1 Corinthians 9:13


Wednesday, 10 September 2014

Do you not know that those who minister the holy things eat of the things of the temple, and those who serve at the altar partake of the offerings of the altar? 1 Corinthians 9:13

From verse 4 until verse 12, Paul meticulously demonstrated that those who labor should receive compensation for their labors. Then in verse 12, he switched his comments to note that “we have not used this right, but endure all things lest we hinder the gospel of Christ.” He has moved from general labor to the specific labor, meaning work for Christ. Now in verse 13, he shows that those who labored for the Lord in the Old Testament received compensation for their efforts.

This move is to further bolster his previous comments about the rights of an apostle and how they should be entitled to support from the ministry. And so he again reaches back to the mandates of the Old Testament law. One of the twelve tribes, Levi, was set apart for ministering to the people. Within this tribe one group, the sons of Aaron, were called to the priesthood. In return for these mandated services, they were supported through the sacrifices and offerings of the people of Israel.

The first portion of his question deals with the Levites – “Do you not know that those who minister the holy things eat of the things of the temple?” Whether they knew this or not before Paul asked them, they knew it to be true now. The question is a rhetorical one and indicates that they do in fact eat those things. Likewise he asks if they also knew that “those who serve at the altar partake of the offerings of the altar.” This portion concerns the priests of Israel who, in fact, partook of those things.

There are numerous verses in the Old Testament law which so provided for the Levites and priests. Every third year, the Levites received the tithes of the people as a portion of their wages. From this a tithe went to the priests. When animal or grain sacrifices and offerings were brought to the temple, depending on the type presented, a portion may have been taken and given to them for their sustenance. When an animal was so sacrificed, the law even provided that the skins of the animal were to be given to the priests as payment. These could be sold for clothing, tents, parchments, etc. (This is found in Leviticus 7:8).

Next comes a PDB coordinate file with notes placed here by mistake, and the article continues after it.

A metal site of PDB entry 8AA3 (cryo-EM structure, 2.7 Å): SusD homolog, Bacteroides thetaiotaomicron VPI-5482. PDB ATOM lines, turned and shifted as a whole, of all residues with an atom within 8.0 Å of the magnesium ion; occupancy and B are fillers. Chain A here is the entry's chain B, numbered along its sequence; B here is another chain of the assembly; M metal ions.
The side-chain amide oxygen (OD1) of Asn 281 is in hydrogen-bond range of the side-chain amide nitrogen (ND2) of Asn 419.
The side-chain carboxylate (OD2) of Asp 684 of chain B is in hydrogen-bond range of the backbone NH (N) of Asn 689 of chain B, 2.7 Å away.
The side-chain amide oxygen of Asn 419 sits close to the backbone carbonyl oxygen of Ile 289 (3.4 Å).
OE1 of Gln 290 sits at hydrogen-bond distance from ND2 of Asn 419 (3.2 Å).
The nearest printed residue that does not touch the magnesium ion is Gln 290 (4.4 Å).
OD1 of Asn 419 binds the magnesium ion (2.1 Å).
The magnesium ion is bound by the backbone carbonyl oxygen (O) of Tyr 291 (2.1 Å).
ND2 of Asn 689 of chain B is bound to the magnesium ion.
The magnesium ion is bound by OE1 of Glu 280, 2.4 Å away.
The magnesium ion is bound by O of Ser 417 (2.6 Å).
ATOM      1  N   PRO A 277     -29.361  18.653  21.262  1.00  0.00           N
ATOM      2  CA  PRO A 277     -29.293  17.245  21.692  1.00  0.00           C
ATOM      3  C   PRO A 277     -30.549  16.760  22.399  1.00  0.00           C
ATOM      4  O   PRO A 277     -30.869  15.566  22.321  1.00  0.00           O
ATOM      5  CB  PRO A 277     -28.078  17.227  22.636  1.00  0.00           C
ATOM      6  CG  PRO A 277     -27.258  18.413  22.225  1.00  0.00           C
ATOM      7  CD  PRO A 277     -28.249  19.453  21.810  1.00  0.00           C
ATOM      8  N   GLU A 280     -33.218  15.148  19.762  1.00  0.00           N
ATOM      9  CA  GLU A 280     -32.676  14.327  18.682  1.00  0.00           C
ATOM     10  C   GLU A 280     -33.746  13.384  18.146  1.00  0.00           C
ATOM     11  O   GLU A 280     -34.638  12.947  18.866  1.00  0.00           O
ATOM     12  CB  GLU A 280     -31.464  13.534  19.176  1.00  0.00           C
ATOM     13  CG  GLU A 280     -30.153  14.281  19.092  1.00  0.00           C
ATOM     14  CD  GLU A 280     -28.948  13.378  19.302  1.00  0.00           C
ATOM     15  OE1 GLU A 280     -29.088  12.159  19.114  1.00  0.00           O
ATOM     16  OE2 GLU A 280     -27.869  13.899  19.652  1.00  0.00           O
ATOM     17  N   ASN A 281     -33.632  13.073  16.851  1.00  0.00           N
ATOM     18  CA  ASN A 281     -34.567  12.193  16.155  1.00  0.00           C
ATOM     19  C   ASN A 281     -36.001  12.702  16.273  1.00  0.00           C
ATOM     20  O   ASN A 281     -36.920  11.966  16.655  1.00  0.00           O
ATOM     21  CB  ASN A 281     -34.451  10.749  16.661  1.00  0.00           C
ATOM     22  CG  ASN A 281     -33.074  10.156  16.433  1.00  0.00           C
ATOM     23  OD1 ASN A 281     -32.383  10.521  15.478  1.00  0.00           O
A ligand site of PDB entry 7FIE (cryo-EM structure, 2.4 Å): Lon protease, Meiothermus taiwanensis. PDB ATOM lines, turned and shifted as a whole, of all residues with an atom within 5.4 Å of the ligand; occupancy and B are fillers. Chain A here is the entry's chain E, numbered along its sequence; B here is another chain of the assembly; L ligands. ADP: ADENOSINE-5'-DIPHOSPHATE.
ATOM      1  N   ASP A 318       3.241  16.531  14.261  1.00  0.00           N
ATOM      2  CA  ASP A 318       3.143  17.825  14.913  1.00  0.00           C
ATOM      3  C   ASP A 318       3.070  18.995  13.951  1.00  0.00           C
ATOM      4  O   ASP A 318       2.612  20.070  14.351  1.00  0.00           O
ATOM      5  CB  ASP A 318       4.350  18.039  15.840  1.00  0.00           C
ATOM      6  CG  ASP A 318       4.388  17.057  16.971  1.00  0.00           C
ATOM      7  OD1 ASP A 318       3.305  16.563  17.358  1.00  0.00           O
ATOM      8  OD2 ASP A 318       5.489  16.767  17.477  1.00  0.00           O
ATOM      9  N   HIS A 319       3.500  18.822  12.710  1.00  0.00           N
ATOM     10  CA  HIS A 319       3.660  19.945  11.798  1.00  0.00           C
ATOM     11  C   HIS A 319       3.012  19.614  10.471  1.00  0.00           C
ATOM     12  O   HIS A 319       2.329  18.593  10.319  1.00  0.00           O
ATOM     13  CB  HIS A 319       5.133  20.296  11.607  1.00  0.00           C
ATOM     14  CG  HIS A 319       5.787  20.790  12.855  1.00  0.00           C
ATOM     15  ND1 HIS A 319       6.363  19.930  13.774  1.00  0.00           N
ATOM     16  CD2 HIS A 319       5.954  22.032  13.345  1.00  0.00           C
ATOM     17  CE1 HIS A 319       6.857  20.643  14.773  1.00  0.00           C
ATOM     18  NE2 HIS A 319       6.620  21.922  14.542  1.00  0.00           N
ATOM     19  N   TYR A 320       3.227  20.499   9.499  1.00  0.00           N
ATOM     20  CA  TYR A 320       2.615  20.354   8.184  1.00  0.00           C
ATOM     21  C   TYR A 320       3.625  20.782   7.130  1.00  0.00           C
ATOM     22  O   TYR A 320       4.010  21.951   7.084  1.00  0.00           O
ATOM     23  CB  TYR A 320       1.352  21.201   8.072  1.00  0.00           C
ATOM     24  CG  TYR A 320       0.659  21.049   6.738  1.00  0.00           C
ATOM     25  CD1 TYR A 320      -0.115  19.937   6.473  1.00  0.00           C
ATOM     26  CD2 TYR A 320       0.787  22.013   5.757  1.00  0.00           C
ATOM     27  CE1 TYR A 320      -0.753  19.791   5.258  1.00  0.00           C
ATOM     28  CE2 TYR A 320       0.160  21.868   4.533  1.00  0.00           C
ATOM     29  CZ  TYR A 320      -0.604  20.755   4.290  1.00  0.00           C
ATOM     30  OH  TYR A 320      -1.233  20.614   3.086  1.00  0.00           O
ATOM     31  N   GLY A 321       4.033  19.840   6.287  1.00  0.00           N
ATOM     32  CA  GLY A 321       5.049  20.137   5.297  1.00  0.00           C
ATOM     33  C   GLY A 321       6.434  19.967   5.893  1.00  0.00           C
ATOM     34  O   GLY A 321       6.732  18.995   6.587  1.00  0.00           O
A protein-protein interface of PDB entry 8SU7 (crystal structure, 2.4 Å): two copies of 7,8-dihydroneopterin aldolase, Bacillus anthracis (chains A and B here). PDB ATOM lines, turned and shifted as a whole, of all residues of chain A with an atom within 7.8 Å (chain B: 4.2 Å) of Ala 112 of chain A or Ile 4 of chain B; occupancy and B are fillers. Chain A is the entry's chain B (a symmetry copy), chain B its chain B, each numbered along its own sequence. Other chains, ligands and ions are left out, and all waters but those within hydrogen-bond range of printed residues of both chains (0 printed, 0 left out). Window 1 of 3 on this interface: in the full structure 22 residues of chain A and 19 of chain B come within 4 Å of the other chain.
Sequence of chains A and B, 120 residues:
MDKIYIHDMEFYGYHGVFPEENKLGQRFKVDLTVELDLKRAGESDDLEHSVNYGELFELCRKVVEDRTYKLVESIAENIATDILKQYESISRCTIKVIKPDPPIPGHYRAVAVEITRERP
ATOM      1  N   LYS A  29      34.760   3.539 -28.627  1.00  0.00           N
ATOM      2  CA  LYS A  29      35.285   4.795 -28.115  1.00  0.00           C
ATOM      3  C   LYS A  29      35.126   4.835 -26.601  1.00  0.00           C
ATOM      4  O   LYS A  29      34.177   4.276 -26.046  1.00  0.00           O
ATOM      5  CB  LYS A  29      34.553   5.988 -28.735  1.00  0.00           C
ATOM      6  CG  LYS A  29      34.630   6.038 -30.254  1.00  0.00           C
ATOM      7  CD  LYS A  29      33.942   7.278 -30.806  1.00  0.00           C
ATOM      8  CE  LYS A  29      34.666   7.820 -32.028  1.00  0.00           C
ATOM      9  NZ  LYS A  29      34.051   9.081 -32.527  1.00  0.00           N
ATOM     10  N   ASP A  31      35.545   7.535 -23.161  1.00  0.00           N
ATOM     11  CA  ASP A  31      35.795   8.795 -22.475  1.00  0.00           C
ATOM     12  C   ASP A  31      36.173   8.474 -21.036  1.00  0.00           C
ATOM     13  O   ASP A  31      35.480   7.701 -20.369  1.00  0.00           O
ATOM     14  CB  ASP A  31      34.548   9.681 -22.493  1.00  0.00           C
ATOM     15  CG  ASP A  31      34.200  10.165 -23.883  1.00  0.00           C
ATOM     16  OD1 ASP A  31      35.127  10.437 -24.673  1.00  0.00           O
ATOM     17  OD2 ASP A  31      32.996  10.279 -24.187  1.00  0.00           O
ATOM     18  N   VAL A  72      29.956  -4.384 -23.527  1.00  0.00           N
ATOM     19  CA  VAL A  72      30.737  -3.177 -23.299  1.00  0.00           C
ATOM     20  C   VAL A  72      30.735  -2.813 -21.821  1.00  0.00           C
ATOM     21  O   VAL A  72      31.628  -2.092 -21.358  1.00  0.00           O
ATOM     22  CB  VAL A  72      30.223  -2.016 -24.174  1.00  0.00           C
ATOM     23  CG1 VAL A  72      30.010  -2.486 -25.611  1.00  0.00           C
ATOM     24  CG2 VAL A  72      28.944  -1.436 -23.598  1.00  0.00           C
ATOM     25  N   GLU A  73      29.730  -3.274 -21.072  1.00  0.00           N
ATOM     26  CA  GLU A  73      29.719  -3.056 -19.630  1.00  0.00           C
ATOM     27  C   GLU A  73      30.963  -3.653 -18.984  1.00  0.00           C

In all, the answer to Paul’s question is that those who so minister and those who so serve do in fact benefit directly from their work. Using this line of reasoning from the Mosaic Law, he will next show that the Lord Himself directed something similar for those who share in the gospel.

Life application: Paul’s words, though seeming to flip back and forth, actually form a well though out progression. In following how he presents an argument and then defends it, we can learn also how to defend the tenets of the faith. There is nothing wrong with using Old Testament concepts for such a defense if those concepts carry through logically to the New Testament. However, we must be careful to not arbitrarily apply or claim verses from the Old Testament which actually have no relevance to a New Testament concept. Care then needs to be taken in how one approaches concepts and prescriptions found in the Old Testament.

As the years pass by we grow in knowledge
We change from children into young adults
We move through school years and may head off to college
And we learn in life from mistakes and from faults

Eventually though we to a certain point age
Where we start to lose some of the things we once knew
Our memories fade, whether a professor or a sage
And sooner or later our time here on earth is through

But You, O God, are from everlasting to everlasting
In You is a sure hope to have life anew
And so to You our eyes and our hopes we are a’casting
For the wondrous resurrection and eternal days with You

Yes Lord God, our days on earth are few and full of trials and difficulties, but You have given an eternal hope to those who have called on Jesus. Help us to remember this in the times when things seem hopeless, toilsome, or painful and remind us that these afflictions are just temporary and passing away. Thank You for our sure and grounded hope in Jesus our Lord! Amen.



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